Amber Rudd: My Struggle II
In my first speech to conference as Home Secretary I wanted to leave my own personal stamp on proceedings by putting my foot down with a positive hand. I believe I achieved this goal and several other goals, of which I shall come to later when I can remember them fully.
First of all I’d like to say that there’s been a lot of scaremongering following my announcement that there’s to be a crackdown on layabout scrounging foreigners who take up all the poorly-paid, 70-hour-a-week jobs which British workers don’t want to do because they’re in the bookies, on a gap year in Thailand or doing Media Studies at the University of Crawley.
Anyway, my plan to crackdown on foreign workers is tough on the causes of mass immigration and tough on the causes of something else ( I haven't quite thought of anything but I'll get back to you). Of all The tough crackdowns undertaken by this government, this one’s the toughest, hardest, nuttiest and crumbliest. Why do we need it? I hear you ask. Well it’s simple, really. The previous administration (not the previous one - that was us as well - but the one before that) let over 1,976,000 immigrants into Dover alone. This means that we are now full up to the brim and cannot possibly let anyone else in - especially if they're wearing jeans and trainers.
Although concentrating our attention on the weak, hungry, impoverished and desperate may appear cruel and heartless, what you have to remember is this: I’m a total psychopath, so I’m totally impervious to the white noise of suffering. Someone has to do something, and I’m that someone. Recently,however, I’ve received some vicious criticism from people who’ve compared our policy making to theories extolled in Adolf Hitler’s prize-winning, best-selling Mein Kampf. I have to say I find this very hurtful – plagiarism is a very serious charge to have levelled against you. If there’s a similarity between Mr Hitler’s paperback and my pamphlet, well that’s just tough titty – sue me.
One of the major problems we face in this country we call Great England is the fact we’ve never really had a conversation about immigration. Saying that, I did have a conversation about it with the man who built our extension – that’s the extension we had rebuilt by a Polish man after it fell down and crushed my Imelda Marcos bust. Anyway, I can’t remember exactly what the original British builder said, but the general gist of it was the fact he was sick and tired of foreigners coming over here, taking our jobs, and doing them to the exact specification and not disappearing to do other jobs whenever they felt like it.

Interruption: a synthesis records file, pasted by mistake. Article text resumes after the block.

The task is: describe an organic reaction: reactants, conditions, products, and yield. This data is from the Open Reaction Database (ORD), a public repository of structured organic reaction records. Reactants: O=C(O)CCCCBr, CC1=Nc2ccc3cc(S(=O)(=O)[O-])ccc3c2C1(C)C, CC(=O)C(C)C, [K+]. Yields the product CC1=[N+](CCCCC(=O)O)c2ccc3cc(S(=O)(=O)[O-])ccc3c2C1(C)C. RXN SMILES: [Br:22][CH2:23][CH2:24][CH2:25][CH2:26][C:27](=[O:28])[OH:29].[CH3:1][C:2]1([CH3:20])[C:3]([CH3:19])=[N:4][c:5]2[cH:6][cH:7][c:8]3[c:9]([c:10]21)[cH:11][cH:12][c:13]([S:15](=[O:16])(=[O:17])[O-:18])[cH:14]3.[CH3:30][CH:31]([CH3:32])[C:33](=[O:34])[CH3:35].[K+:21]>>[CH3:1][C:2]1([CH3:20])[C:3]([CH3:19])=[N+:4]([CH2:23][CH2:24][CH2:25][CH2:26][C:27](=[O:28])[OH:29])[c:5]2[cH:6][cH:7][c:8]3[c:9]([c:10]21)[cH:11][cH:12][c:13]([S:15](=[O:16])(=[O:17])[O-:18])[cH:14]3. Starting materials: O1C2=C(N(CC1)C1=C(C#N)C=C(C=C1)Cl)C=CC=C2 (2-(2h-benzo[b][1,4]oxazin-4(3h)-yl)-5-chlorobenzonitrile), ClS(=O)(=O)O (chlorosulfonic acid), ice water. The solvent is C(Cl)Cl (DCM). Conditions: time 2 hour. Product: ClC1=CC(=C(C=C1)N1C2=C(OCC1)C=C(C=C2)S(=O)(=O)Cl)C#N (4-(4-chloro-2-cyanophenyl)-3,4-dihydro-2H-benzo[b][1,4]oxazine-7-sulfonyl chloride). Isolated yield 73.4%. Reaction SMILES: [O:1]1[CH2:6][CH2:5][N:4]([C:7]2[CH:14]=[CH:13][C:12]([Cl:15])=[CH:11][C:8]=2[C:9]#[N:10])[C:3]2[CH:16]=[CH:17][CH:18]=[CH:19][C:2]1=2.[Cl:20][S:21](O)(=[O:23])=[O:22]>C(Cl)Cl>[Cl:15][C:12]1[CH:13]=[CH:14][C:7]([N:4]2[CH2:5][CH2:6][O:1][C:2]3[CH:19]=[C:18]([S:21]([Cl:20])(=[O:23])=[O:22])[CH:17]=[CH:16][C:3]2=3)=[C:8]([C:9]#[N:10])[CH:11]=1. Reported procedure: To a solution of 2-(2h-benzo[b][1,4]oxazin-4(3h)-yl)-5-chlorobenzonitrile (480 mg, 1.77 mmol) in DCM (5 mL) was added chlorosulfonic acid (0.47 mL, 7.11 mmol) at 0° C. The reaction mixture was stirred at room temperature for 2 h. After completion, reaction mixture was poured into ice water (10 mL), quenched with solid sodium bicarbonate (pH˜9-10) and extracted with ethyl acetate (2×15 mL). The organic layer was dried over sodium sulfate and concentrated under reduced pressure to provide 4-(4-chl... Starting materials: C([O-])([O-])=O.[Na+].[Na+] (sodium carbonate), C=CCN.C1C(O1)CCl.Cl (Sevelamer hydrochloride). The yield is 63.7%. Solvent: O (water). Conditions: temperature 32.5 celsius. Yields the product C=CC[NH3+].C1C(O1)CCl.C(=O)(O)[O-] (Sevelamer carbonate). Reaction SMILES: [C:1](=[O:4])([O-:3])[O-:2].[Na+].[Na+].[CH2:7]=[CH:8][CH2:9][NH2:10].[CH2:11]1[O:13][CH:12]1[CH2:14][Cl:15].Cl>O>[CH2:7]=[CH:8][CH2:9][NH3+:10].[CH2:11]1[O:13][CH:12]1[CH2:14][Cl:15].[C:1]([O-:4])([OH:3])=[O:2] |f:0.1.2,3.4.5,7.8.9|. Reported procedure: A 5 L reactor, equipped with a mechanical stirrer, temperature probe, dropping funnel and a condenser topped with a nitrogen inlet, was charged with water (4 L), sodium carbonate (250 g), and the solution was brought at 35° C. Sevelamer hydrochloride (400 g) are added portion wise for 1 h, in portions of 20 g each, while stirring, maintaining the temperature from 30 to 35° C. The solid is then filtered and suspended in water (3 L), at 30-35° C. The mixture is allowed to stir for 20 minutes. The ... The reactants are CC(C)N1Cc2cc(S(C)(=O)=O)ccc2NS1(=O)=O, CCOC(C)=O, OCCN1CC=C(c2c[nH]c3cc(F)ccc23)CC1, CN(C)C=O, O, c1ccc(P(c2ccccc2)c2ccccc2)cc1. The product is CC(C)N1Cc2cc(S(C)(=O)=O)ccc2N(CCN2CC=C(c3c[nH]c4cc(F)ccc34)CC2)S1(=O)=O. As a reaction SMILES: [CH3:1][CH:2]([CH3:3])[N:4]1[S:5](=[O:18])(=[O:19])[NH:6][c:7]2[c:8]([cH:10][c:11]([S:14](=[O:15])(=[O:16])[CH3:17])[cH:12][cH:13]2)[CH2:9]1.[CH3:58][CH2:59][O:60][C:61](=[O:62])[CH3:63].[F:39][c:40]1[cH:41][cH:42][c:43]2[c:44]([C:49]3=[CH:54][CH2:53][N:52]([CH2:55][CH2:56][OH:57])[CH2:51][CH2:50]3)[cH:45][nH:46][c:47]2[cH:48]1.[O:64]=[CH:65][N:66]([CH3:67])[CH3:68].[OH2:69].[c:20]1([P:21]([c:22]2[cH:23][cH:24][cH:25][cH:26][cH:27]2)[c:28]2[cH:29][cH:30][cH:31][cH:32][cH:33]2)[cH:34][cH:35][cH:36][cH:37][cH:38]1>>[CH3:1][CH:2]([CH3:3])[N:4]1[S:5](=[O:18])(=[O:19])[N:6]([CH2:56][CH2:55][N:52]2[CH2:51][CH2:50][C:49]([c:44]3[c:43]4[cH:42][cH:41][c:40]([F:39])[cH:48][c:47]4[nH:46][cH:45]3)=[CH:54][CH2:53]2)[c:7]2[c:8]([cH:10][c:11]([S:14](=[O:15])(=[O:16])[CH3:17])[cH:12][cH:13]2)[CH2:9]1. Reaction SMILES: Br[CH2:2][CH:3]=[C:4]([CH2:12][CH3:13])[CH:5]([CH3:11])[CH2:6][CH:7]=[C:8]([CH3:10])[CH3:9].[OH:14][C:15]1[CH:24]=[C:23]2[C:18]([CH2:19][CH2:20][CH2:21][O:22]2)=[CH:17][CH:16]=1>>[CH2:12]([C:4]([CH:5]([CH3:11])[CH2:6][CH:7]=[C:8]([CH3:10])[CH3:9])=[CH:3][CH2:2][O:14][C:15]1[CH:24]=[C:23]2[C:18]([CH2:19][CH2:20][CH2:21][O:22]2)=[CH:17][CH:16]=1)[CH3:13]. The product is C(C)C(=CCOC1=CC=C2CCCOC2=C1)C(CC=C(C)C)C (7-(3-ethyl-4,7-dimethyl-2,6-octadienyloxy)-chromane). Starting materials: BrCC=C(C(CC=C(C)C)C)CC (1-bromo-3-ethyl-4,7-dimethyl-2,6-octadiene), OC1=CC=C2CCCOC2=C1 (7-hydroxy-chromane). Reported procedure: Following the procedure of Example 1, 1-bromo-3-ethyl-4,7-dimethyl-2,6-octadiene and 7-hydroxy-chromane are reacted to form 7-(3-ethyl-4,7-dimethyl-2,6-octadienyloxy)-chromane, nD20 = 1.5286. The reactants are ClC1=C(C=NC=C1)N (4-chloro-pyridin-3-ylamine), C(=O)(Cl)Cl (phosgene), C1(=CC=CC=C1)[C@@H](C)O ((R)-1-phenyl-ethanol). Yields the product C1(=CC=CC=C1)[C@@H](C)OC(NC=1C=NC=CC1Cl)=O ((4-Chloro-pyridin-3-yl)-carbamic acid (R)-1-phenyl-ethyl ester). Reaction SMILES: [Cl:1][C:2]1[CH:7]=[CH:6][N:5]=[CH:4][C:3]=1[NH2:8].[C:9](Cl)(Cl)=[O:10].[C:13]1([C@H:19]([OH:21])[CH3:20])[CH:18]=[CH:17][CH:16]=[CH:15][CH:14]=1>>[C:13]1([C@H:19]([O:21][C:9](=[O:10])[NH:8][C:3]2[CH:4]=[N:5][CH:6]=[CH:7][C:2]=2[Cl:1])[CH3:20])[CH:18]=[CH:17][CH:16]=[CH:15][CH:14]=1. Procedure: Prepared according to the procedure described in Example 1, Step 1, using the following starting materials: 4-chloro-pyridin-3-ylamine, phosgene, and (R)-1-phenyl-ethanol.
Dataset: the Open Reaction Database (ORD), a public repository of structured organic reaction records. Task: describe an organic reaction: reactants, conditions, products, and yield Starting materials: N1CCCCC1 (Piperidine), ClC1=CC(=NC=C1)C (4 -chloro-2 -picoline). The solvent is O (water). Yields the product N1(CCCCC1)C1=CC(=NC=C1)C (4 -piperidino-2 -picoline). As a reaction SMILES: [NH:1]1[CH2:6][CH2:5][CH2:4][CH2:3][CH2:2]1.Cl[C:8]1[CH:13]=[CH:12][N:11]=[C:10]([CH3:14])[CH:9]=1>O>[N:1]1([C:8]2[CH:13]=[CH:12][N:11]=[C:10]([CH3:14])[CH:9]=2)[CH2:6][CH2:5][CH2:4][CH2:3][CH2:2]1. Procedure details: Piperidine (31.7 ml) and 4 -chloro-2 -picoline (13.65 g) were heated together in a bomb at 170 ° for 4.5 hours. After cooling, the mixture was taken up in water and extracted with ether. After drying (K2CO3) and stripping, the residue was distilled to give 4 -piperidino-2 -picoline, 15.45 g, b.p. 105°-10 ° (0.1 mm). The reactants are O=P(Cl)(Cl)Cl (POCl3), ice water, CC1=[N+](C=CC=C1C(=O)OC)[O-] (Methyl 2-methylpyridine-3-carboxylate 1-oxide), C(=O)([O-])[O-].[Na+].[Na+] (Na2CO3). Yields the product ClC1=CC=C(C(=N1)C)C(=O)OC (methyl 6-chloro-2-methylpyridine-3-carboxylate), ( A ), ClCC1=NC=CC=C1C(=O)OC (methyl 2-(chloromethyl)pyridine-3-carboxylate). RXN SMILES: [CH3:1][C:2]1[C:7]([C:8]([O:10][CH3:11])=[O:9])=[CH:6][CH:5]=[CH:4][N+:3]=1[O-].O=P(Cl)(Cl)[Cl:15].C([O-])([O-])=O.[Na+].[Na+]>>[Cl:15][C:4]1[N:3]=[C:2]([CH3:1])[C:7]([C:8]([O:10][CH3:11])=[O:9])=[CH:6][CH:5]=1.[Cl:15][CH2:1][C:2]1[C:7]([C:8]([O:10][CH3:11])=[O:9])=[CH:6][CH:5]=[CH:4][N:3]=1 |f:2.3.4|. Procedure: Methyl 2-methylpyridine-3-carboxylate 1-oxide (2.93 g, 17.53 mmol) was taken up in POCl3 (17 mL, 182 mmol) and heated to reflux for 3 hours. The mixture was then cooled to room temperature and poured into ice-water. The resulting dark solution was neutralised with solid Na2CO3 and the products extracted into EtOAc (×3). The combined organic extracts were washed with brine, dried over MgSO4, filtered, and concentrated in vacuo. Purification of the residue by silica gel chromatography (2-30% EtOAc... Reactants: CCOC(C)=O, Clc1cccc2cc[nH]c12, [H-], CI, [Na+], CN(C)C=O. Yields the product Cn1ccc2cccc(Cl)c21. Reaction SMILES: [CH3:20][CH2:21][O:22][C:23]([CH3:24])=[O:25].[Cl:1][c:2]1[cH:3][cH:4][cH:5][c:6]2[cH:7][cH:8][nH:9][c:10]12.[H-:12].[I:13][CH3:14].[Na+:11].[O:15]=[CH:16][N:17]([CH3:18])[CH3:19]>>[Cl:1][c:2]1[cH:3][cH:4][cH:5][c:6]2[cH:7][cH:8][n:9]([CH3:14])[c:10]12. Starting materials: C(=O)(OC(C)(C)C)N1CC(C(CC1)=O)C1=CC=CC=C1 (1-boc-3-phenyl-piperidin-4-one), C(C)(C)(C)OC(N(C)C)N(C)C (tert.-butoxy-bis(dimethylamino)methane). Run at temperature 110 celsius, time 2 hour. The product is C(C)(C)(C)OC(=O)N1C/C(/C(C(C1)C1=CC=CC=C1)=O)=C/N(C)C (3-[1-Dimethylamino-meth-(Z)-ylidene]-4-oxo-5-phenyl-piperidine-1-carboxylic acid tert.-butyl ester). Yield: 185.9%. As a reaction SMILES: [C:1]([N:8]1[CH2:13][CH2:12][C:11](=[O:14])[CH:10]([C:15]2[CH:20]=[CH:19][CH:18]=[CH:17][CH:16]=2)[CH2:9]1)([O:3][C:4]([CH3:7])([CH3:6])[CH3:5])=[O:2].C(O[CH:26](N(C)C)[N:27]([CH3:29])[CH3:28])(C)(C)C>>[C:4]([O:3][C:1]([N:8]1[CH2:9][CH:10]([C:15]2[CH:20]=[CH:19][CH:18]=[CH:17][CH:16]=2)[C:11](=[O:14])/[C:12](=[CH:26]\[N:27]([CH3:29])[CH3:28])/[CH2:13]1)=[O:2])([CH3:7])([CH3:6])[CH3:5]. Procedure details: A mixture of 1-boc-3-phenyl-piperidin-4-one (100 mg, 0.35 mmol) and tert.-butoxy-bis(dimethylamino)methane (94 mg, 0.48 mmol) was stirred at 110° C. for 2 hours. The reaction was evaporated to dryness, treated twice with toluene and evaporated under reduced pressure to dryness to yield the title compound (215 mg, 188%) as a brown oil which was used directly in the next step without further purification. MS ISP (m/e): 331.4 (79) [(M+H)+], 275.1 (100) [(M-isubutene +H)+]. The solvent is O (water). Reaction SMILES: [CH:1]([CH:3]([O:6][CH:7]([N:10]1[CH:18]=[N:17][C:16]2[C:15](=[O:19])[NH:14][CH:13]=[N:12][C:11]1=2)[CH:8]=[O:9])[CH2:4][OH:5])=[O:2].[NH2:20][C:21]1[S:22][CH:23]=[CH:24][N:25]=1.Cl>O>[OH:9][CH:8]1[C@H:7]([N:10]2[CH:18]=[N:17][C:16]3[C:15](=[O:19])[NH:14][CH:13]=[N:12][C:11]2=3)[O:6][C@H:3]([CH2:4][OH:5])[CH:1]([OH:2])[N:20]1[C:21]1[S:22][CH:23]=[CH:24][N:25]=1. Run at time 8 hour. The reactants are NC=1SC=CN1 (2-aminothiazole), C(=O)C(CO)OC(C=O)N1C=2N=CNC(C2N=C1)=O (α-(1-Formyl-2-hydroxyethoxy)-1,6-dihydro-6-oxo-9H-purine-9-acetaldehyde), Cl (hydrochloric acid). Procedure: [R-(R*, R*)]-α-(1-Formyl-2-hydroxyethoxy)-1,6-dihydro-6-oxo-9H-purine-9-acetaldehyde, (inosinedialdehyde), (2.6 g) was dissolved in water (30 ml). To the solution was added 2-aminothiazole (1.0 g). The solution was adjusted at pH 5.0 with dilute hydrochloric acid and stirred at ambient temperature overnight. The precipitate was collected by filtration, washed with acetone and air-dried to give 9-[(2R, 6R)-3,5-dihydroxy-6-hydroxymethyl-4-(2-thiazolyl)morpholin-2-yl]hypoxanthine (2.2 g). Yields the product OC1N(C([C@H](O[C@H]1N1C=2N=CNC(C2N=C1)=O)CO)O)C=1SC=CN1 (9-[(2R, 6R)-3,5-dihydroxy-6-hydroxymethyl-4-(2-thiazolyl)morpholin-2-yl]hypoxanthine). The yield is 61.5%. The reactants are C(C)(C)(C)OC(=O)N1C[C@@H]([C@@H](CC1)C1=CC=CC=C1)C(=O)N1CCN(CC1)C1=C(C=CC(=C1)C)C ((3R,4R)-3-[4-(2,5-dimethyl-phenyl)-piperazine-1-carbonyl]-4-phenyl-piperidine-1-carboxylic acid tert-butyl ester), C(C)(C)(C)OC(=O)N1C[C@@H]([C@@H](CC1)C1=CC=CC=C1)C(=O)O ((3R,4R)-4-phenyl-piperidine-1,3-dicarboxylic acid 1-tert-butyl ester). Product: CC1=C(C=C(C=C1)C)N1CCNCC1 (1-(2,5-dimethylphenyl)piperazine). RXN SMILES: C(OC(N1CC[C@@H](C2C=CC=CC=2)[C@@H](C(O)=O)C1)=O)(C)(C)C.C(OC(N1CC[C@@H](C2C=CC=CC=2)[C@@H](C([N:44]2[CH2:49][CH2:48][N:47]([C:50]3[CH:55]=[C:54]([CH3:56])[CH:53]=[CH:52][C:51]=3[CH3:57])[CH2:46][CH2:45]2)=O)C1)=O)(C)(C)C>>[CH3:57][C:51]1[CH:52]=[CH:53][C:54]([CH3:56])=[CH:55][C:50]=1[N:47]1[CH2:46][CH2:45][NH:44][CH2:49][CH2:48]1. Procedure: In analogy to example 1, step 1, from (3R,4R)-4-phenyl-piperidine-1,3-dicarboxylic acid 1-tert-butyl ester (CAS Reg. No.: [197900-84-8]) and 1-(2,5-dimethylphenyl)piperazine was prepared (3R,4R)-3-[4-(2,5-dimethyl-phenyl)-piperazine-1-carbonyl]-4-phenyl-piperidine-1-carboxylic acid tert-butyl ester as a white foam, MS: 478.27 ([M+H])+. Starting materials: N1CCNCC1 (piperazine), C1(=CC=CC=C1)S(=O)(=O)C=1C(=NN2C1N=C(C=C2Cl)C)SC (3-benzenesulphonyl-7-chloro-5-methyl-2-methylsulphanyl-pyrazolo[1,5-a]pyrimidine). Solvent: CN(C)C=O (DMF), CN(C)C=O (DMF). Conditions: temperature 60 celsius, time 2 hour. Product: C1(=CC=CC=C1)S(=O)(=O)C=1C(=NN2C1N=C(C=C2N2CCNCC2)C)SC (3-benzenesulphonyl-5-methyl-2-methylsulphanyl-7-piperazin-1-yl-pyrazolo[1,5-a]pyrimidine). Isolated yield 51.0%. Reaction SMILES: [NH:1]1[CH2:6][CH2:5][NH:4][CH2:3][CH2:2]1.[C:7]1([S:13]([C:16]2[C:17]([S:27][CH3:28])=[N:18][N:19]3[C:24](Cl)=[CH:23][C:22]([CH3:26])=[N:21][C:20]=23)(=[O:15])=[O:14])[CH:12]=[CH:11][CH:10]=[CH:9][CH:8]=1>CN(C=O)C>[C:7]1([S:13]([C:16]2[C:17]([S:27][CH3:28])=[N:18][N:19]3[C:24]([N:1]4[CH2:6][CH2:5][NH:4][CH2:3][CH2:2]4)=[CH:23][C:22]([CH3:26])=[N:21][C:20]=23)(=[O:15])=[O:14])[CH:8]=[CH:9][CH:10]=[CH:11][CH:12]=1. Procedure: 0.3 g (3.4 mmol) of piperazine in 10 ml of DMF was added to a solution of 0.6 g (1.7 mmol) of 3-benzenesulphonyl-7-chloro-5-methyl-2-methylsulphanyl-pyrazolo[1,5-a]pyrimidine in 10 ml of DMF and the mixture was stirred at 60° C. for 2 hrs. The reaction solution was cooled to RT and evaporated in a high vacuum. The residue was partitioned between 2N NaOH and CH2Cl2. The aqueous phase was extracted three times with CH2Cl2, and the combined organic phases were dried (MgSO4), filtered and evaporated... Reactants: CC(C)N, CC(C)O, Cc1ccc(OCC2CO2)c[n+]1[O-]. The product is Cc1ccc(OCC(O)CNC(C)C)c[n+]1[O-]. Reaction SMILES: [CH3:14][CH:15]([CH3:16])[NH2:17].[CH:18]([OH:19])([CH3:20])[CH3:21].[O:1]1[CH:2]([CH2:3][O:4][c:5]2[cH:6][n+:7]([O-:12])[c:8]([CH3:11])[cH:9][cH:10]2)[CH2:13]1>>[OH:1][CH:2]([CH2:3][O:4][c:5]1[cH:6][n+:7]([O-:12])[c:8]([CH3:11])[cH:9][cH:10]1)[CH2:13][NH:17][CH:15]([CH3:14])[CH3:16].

Anyway, apart from Nigel Farage raising the subject every week on Question Time, and the mass media constantly obsessing about it, we never seem to have a proper, grown-up conversation about immigration. The time has come to put this right by having that conversation – and not just a walk and talk or a stop and chat, but a serious conversation with a cup of tea and a slice of sponge cake I made earlier.
So the message is this: British jobs for British workers; British redundancies for British workers and British dead-end zero-hour contract jobs for British workers. British Industry needs a shot in the arm, and by golly we’re going to deliver that shot. To show we mean business, I’m heading up an exciting pilot scheme over the next few months. We’ll be asking zoo keepers in the UK to make a list of foreign animals working for them, box them up in crates and send them back to where they came from. Why should an African Elephant be doing the job of an English Elephant? Why should a Siberian Tiger be taking the raw meat from the mouth of a Scottish Tiger? And last but not least, what business does a Siamese Fighting Fish have pocketing flakes of food sprinkled in the aquarium of Welsh Fighting Fish?